Quantitative trait locus (QTL) mapping has become an established and effective method for studying the genetic architecture of complex traits. In this report, we use a QTL mapping approach in combination with data from a large selection experiment in Arabidopsis thaliana to explore a response to selection of experimental populations with differentiated genetic backgrounds. Experimental populations with genetic backgrounds derived from ecotypes Landsberg and Niederzenz were exposed to multiple generations of fertility and viability selection. This selection resulted in phenotypic shifts in a number of life-history and fitness-related characters including early development time, flowering time, dry biomass, longevity, and fruit production. Quantitative trait loci were mapped for these traits and their positions were compared to previously characterized allele frequency changes in the experimental populations (Ungerer et al. 2003). Quantitative trait locus positions largely colocalized with genomic regions under strong and consistent selection in populations with differentiated genetic backgrounds, suggesting that alleles for these traits were selected similarly in differentiated genetic backgrounds. However, one QTL region exhibited a more variable response; being positively selected on one genetic background but apparently neutral in another. This study demonstrates how QTL mapping approaches can be combined with map-based population genetic data to study how selection acts on standing genetic variation in populations.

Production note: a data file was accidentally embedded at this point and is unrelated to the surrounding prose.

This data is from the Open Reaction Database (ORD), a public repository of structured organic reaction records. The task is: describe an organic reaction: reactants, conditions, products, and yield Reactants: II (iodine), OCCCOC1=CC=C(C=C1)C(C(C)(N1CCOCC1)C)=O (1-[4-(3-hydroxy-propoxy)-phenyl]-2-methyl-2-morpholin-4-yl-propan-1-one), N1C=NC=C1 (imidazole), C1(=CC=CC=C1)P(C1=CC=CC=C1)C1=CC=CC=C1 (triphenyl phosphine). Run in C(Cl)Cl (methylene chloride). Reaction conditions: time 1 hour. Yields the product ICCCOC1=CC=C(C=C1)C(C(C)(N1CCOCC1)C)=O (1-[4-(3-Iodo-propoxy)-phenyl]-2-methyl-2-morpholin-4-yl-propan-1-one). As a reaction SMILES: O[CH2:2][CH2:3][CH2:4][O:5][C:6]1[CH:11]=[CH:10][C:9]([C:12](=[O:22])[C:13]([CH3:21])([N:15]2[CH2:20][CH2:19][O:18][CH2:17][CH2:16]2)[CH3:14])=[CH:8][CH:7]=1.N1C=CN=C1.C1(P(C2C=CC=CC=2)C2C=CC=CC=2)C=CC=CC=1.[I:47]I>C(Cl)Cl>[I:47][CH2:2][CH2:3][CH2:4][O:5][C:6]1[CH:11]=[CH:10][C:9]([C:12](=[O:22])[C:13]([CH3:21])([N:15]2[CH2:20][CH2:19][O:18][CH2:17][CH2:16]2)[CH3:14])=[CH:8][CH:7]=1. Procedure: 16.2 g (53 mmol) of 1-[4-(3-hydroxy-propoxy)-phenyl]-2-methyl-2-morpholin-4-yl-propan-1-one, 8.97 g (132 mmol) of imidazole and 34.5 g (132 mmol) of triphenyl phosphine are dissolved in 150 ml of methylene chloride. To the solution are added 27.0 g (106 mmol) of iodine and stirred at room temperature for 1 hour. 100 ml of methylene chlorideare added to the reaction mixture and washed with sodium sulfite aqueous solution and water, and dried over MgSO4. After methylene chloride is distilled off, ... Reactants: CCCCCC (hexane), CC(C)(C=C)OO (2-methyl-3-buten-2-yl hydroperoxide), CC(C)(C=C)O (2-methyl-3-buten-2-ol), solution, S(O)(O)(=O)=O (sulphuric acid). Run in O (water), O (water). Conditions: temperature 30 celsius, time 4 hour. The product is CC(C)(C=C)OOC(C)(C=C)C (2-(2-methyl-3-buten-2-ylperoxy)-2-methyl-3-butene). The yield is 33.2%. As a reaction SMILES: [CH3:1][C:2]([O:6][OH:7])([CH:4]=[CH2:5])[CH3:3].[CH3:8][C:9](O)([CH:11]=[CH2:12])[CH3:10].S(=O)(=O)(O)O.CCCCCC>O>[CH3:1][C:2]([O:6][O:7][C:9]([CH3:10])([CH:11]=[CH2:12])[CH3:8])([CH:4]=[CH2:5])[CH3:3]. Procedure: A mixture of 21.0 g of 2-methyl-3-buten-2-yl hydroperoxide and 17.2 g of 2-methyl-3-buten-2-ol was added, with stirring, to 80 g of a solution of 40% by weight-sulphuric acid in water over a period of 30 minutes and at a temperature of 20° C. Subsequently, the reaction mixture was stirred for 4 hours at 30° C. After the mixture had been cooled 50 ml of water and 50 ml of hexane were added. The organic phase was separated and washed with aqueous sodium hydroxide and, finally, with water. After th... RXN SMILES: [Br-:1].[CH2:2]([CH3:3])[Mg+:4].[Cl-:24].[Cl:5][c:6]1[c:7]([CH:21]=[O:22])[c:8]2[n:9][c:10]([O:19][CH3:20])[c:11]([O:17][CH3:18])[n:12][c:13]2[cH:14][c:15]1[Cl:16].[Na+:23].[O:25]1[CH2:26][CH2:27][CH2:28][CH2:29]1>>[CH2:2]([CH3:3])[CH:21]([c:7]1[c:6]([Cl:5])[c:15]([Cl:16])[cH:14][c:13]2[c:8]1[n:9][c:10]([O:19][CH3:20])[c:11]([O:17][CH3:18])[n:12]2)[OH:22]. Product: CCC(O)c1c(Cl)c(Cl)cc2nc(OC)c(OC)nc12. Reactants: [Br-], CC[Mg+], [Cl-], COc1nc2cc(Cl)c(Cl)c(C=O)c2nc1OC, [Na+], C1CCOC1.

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Vol. 57 • No. 11